From: Paul Cockshott (wpc@DCS.GLA.AC.UK)
Date: Thu Jun 17 2004 - 17:18:05 EDT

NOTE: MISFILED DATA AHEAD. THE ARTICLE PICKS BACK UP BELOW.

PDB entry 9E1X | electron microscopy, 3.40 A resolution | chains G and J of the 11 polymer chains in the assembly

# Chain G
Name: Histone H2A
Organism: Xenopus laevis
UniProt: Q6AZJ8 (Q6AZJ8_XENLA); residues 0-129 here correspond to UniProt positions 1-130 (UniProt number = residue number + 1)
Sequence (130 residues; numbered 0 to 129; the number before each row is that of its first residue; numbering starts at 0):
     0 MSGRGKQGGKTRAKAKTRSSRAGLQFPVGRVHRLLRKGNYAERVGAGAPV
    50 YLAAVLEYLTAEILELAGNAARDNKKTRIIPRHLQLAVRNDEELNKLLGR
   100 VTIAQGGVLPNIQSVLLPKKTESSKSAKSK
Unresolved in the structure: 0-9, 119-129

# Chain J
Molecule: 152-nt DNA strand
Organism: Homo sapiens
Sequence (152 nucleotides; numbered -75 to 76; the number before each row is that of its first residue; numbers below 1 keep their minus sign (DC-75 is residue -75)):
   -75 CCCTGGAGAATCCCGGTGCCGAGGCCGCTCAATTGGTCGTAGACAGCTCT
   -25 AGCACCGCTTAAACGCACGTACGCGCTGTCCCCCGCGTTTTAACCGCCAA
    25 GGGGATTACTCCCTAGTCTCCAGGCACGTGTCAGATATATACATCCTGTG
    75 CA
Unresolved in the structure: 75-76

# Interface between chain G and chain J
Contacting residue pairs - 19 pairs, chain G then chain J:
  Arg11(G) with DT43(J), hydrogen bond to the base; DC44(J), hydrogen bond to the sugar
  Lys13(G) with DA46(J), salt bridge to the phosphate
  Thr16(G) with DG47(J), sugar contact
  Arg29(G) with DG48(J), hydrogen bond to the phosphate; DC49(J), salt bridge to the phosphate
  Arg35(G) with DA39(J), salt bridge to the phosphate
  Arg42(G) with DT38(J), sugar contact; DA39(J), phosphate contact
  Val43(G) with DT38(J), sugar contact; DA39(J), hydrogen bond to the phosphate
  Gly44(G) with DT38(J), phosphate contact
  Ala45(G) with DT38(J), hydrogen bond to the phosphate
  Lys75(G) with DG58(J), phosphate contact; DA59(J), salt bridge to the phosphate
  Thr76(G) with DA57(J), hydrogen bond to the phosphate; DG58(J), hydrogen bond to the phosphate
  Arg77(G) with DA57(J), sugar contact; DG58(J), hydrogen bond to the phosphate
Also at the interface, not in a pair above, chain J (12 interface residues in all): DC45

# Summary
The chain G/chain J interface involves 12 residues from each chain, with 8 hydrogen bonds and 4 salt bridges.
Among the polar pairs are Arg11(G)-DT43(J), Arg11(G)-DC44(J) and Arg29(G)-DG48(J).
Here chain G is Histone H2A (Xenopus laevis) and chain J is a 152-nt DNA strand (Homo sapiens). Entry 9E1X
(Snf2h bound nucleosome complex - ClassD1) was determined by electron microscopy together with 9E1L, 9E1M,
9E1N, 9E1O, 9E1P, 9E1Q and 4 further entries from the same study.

Howard --------- But I reject the proposition that the argument I offered relied on the perspective of the juridical subject. I was trying to recall Marx's argument from PreCapitalist Economic Formations, and I did not get it wrong. For me this has always raised the same problem you have raised. There seems a contradiction between the argument in v. III from the Chapter on Labor Rent that "It is always the direct relationship of the owners of the conditions of production to the direct producers -- a relation always naturally corresponding to a definite stage in the development of the methods of labor and thereby its social productivity -- which reveals the innermost secret, the hidden basis of the entire social structure . . . " and the argument of PCEF that slaves are to be "place[d] among the *inorganic conditions* of the conquering tribe's reproduction." [Marx's emphasis] (417). (All pages references are to v. 28). He goes on "Property -- and this applies to its Asiatic, Slavonic, ancient [classical] and Germanic forms -- therefore originally means the relation of the working (producing) subject (or the subject reproducing himself) to the conditions of his production or reproduction as his own." (419) That the producing subject here is not the slave is reflected in the immediately following paragraph: "Slavery, serfdom, etc., where the labourer himself appears among the natural conditions of production for a third individual or community . . . and where property therefore is no longer the relation of the independently working individual to the objective conditions of labor -- is always secondary, never original . . . ." ---------------------- Paul Cockshott -------------- I think there is a contradiction here between the capital chapter and the pre-capitalist economic formations formulation. It is something that I have often argued with Greg Michaelson about. He takes the same position as you on this. My feeling is that the category 'producing subject' used in pre-capitalist economic formations, is a modified form of the category of juridical subject. If we follow Pahukanis this category arises from commodity exchange and should not be applied to pre-commodity exchange situations. I take it as given that the philosophical subject is in turn a highly abstracted ideological development of this juridical category. I don't think we have the right to demand complete consistency from Marx on this since we are dealing with a collection of working notes in the case of the pre-capitalist economomic formations text, and an unfinished draft in the case of capital 3. We would all expose inconsistencies if our lifetimes working notes were carefully examined!
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